Year 8 Circumference

Australian curriculum number (ACMMG197)

Who is this Sequence for?

These lessons assume only elementary knowledge of circles – that all the points on the circumference are the same distance from the centre n- and an intuitive understanding of ratio.  Circle calculations require adequate numerical skills.

Summary of learning goals

This sequence introduces the properties of circles focussing on the circumference and the relationship with its diameter (and radius). Common objects, such as balls to represent spheres, are used to demonstrate the constant ratio between circumference and diameter for every circle. Further tasks offer different approaches to identify a more accurate value for the ratio. Challenges are provided allowing for reasoned estimation, generalisation and multi-step problem solving.

Rationale for this sequence

This sequence provides a very broad treatment of circles displaying the many ways in which they are evident in the world around us – in plates and balls, and rolling wheels, and wrapping around and unwrapping, and as a limit of polygons, as a locus of points at the end of a rope and in two and three dimensional objects.  This breadth is demonstrated in both the mathematical investigations and the real world applications that are shown.

The consolidation activities demonstrate the range of problem types to which students should be exposed: C from r and d and vice versa, single step and multistep problems, with numbers of different types, and demonstrating many different real world occurrences. By thinking about the circle formulas in such a broad way, with variation of tasks based on the variation of concepts, background and complexity of situations, and avoiding mechanical repetition in the design of exercises for practice, strong flexible knowledge is constructed. This is called ‘the principle of variation’.

reSolve Mathematics is Purposeful

Fluency – Students increase their mathematical fluency through a variety of tasks which are encountered so that practice is not mechanical.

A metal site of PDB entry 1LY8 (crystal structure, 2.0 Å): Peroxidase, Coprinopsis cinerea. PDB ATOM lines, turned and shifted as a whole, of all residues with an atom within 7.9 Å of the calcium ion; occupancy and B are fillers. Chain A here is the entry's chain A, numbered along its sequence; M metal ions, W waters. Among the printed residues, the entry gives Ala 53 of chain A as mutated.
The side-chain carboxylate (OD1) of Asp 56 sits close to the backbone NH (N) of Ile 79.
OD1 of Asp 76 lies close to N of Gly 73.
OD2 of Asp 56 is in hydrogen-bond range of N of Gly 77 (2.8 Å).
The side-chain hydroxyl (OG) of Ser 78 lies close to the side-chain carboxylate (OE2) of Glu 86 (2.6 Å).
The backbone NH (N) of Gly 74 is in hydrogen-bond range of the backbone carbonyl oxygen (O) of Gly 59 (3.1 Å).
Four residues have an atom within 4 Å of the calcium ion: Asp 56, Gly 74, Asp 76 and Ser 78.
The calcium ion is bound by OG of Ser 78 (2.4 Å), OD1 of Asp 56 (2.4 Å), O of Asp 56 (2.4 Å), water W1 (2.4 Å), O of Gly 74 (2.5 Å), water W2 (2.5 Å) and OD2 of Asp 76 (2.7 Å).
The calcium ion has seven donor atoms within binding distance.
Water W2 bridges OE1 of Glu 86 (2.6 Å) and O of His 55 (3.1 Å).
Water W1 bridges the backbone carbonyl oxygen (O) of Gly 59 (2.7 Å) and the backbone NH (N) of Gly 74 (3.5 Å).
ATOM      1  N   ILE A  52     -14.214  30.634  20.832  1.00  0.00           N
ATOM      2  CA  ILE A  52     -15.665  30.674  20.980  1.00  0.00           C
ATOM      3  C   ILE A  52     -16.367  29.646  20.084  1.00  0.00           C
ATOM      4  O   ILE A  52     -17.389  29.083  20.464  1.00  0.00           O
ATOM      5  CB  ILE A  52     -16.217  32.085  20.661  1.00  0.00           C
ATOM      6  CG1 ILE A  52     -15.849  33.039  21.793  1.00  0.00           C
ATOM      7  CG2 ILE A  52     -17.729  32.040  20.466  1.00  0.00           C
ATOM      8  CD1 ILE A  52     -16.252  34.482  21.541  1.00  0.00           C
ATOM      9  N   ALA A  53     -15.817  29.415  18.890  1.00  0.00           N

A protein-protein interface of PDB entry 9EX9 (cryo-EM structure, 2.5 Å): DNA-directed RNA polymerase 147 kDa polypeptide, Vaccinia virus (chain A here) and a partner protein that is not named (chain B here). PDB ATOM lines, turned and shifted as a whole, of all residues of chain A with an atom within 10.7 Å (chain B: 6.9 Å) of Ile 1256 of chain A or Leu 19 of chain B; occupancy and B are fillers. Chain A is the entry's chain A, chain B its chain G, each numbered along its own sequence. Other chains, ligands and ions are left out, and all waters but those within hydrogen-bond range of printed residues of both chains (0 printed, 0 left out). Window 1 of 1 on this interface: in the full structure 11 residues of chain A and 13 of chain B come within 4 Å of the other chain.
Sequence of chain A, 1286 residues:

Problem solving – Many photos are used as problem prompts, giving a strong connection to the real world. Estimation and an appreciation of sensible levels of accuracy is a strong feature across the lessons.  There is opportunity for investigating a famous puzzle and for creative problem solving.

Reasoning – Students will use the circumference formula in conjunction with common sense knowledge (e.g. to find the arc length of a sixth part of a circle not by learning a special formula). Some of the approaches to finding a numerical value of π are based on historically significant mathematical methods (such as approximating a circle by inscribed polygons).

reSolve Tasks are Challenging Yet Accessible

The initial activity provides a common experience that allows all students to access subsequent tasks. Other lessons also proceed from physical experience of circles in many guises providing a strong experiential base for subsequent reflection and analysis. 

A range of activities are made available, which increases the likelihood that students will find at least one approach helpful and indeed memorable.

Teachers’ attention is drawn to practical issues such as ensuring that students can use their calculators to work with fractions and decimals together.

reSolve Classrooms Have a Knowledge Building Culture

The practical tasks are carried out in groups so that students can work together to get accurate measurements, clarify the tasks, check calculations, and evaluate results.  Some of the activities use classroom response cards, so that teachers can monitor students’ progress in a time-efficient way.